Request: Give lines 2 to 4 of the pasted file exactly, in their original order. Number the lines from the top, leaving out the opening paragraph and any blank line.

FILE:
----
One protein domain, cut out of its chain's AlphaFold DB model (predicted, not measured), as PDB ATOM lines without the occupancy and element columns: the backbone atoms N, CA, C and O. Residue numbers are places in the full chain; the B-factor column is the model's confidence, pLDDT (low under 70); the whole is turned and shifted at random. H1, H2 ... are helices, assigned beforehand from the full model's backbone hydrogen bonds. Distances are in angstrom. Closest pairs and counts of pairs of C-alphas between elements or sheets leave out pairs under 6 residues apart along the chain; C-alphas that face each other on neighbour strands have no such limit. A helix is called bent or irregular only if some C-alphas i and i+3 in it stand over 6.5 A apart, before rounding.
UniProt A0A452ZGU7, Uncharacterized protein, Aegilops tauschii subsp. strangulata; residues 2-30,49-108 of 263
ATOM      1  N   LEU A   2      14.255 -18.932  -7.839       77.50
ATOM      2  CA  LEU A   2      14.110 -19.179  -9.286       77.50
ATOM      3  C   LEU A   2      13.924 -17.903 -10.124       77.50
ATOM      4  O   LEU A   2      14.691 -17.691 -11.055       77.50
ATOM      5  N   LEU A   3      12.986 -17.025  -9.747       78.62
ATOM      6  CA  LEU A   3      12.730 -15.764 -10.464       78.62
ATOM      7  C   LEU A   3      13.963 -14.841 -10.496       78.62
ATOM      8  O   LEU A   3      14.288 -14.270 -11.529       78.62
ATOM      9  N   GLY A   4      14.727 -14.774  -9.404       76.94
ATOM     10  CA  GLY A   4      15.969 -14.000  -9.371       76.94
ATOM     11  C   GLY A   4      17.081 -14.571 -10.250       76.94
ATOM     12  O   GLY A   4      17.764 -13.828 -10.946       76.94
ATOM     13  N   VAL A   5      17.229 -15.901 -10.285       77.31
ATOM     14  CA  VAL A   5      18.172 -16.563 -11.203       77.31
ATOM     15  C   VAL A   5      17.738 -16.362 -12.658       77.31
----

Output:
ATOM      1  N   LEU A   2      14.255 -18.932  -7.839       77.50
ATOM      2  CA  LEU A   2      14.110 -19.179  -9.286       77.50
ATOM      3  C   LEU A   2      13.924 -17.903 -10.124       77.50